I am the Master of My Fate; I am the Captain of My Soul


I have chosen to tell my story that talks about the emotional side of having a a chronic disease and the feelings of your future being taken away.
Also, the title of this story is an excerpt from the poem “Invictus” by William Earnest Henley

My Story:

We didn’t know I had a chronic disease. I suppose that is the root cause of the hardest trial that came from having ulcerative colitis. Looking back in my life I can see symptoms of this disease that manifested themselves throughout the years, but we never understood it was anything big.
As a child I was sick often. It seemed I constantly had a cold, a sore throat, or other things. It wasn’t natural for a child to be sick this often and my parents began to believe that I was just faking. So when the disease really took hold of my body, my life, and the symptoms flared up to the extreme… my parents didn’t understand anything was wrong and wanted me to continue my life as normal.
That was the hardest thing about everything. I felt that I could only have their love if I was the energetic, bubbly girl I have been all my life. They could only love me if I was going to school and having a job. I wanted their love so badly and made myself sicker because I tried to those things. But how could I when I was physically incapable? I couldn’t. I had to quit school. I had to quit working.
I fell into a depression and hated my body. I hated that my body was keeping my parents from loving me. I hated that I couldn’t run anymore. I hated I couldn’t play. I hated that I couldn’t eat. I hated I couldn’t sit up without overwhelming dizziness. Why was my body doing this to me??!! I have tried all my life to take care of it; to feed it with healthy foods and build it with regular exercise. So why on earth was this happening to me?! It isn’t fair!
I felt so alone. Most of the time no one was with me at my doctor appointments. I had to go through test after test, procedure after procedure, and be referred to specialist after specialist. I was alone when I found out that I had ulcerative colitis. There was no one to comfort me or to tell me that despite this set-back, I am loved and I can have a beautiful life. No one was there to simply give me a hug.
As I write this, tears come to my eyes and there is a heaviness in my heart as I remember the feelings of abandonment and hurt. However, that is not the end of my story. In fact, I don’t know what the end is, yet, but I do know one thing: I get to choose.
William Earnest Henley penned a marvelous poem that helps me. My favorite part of “Invictus” is the ending which states, “I am the master of my fate; I am the captain of my soul.” I have learned that to be true. I choose who I am. I am not ulcerative colitis. I am not a poor girl who lets circumstances get the best of her. I am Anna. I am happy. I am joy. I am strength. I am courage.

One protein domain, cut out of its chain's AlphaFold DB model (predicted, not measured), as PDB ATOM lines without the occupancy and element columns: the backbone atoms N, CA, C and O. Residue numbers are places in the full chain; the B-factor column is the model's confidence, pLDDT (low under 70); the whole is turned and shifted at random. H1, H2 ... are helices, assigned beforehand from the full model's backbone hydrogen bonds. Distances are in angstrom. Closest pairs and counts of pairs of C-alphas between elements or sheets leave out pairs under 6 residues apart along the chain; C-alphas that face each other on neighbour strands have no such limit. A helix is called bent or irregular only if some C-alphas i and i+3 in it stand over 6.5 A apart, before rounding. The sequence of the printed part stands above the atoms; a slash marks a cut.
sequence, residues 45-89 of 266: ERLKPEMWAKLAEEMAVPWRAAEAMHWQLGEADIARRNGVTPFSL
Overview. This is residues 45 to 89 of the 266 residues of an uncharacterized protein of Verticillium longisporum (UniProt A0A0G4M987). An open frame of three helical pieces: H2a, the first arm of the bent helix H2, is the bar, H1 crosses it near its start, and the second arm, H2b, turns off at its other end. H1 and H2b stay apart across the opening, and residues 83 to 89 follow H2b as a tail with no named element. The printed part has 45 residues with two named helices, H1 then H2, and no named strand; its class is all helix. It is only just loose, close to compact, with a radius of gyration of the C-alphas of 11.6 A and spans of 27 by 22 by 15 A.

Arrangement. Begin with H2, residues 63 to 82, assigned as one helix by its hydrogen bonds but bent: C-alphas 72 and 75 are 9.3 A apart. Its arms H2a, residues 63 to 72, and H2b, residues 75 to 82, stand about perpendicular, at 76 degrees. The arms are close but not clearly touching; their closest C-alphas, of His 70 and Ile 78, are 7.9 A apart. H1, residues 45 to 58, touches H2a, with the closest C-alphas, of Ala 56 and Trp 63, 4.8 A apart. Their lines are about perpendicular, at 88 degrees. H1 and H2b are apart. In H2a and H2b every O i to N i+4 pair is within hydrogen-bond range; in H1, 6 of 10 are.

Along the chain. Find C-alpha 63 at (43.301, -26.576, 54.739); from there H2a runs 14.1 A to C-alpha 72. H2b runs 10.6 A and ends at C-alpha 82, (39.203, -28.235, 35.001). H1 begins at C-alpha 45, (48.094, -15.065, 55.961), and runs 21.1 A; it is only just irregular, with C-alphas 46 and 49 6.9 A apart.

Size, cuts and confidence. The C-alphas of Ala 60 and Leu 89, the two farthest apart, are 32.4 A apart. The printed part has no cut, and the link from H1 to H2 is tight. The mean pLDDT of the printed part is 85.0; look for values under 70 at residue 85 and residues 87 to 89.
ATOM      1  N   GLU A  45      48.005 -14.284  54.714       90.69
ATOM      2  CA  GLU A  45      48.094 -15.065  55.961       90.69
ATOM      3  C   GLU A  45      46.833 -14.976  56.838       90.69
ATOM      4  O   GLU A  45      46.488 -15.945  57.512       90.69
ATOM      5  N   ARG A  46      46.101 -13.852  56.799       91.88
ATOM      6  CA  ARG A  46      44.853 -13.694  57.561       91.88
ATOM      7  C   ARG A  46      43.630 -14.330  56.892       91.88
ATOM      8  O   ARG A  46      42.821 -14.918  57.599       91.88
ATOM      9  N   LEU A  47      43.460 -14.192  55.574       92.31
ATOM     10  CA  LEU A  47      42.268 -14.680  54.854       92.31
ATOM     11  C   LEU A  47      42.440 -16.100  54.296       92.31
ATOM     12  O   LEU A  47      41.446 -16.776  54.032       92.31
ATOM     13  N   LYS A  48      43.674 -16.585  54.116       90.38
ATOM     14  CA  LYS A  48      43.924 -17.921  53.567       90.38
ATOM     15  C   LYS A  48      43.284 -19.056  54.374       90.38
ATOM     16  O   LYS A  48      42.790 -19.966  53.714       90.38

Now I have learned that my parents loved me all along, and just wanted me to be the best I can be. By expressing their disdain at my actions of suddenly always being in bed and depressed and “acting” in pain they hoped to motivate me to be the person they felt I should be. They now understand I was doing my best and trying my hardest under the circumstances. However, good came from this experience. It taught me that I have to be strong and do what is best, even when others you care about don’t understand.
I have also learned to be grateful for the body I have. Yes, there are things about it that don’t work correctly, but there are things about it that do work! I am so grateful for my eyes to see, my ears to hear, my fingers to touch.
With all these experiences I had some choices to make. Choices that I have actually made many times and likely will again in the future. I could choose to let my past dictate my future. I could choose to stay hurt. I could let ulcerative colitis rule my life. I could choose to continue to hate my body.
No! I choose to let the past go and make the best of my future. I choose to forgive. I choose to be happy. I choose to take what I have learned and use it to build my life and strengthen my future.
Yes, there are still days when I wallow in self-pity. Yes, there are still days when I want to quit. But at these times I pick myself back up and try again.
I am the master of my fate; I am the captain of my soul. I am Anna.

Anna’s story is now entered into the 2011 Ulcerative Colitis Writing Contest!!!

You Can Join too, click here for details

4 thoughts on “I am the Master of My Fate; I am the Captain of My Soul”

  1. OrdinaryWorldWhereRU

    I am so sorry for what you went through! I am very glad that you used it to find inner strength. You are so positive and it is so great to read that.

  2. You poor thing! I can relate to that. I was diagnosed at the age of 40. My husband just doesn’t get it. He’s always trying to get me up and out to do stuff because he’s convinced I’ll feel better.

    1. Yeah, I can kinda understand their way of thinking, because in many cases that is what helps and why is it that suddenly you can’t do things that recently you were able to do just fine? It just doesn’t make sense. That’s at least how it was in my case. I still have troubles with my parents, at times, but overall its a lot better than when it used to be and I hope things get better for you, too!

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